I run it thru an egg wash and then place it into my breading which consists of flour, Panko Crispy bread crumbs, and salt and pepper.

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Use enough lard or Crisco in a black iron skillet or Dutch oven to fill it about 3/4” deep and bring the temp up to just over 350 degrees and fry the tenderloins until done turning once. It just takes a few minutes a side.

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Ready for the sandwiches. 

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I like to toast my bun and then add the tenderloin, some lettuce, tomato, and a slice of onion along with some mayo or horsey sauce and close it up. 

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Wow!!  Just like I would get from the tavern or local greasy spoon restaurant. Love it!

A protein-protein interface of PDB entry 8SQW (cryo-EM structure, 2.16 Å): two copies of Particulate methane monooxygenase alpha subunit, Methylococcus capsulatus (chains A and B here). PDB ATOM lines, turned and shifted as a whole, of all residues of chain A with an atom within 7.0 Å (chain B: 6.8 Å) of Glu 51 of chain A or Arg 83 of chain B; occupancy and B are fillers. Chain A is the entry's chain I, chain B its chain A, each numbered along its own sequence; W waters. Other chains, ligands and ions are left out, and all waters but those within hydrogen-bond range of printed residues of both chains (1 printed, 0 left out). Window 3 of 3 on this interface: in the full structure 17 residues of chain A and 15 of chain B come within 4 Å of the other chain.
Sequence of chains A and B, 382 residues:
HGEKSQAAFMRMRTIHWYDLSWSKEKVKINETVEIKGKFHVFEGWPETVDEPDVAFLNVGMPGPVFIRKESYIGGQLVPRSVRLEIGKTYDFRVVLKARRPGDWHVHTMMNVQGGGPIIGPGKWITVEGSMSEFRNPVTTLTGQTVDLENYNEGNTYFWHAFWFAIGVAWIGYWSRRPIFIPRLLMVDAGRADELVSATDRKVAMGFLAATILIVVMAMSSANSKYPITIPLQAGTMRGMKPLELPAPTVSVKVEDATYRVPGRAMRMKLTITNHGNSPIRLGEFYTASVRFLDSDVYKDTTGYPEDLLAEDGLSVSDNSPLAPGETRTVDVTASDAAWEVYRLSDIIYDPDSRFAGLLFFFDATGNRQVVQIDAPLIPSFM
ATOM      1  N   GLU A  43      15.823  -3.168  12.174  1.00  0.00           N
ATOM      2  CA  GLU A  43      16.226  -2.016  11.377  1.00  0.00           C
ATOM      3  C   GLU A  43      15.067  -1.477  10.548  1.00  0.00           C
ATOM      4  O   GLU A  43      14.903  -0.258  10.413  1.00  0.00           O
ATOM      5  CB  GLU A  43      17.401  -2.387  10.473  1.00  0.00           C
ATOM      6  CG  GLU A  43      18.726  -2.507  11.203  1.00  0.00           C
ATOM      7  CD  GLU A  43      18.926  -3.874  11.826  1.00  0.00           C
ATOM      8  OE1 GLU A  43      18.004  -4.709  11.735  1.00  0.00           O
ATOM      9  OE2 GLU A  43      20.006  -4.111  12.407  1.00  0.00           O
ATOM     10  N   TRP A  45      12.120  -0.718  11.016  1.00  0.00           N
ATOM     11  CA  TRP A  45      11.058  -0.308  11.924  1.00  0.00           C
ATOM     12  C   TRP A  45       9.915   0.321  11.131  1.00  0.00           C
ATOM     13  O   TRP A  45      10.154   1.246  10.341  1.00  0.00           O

Hot-n-Spicey BBQ Beef in a Camp Oven

I did this cook in my Camp Chef Yellowstone National Park 12 inch in diameter deep camp oven.

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I started with a 2.45 pound USDA Choice Angus Chuck Roast. I trimmed some of the extra fat off of the roast and then got my veggies ready. The veggies consisted of a 1/2 cup each of chopped celery, chopped onions, and chopped bell pepper. 

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I placed the meat and veggies into the pot and added about one quart of water and got the level up to about  where it just barely covered the roast. 

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Placed the lid on the pot and carried it out to my table and set it on about 11 hot brickettes.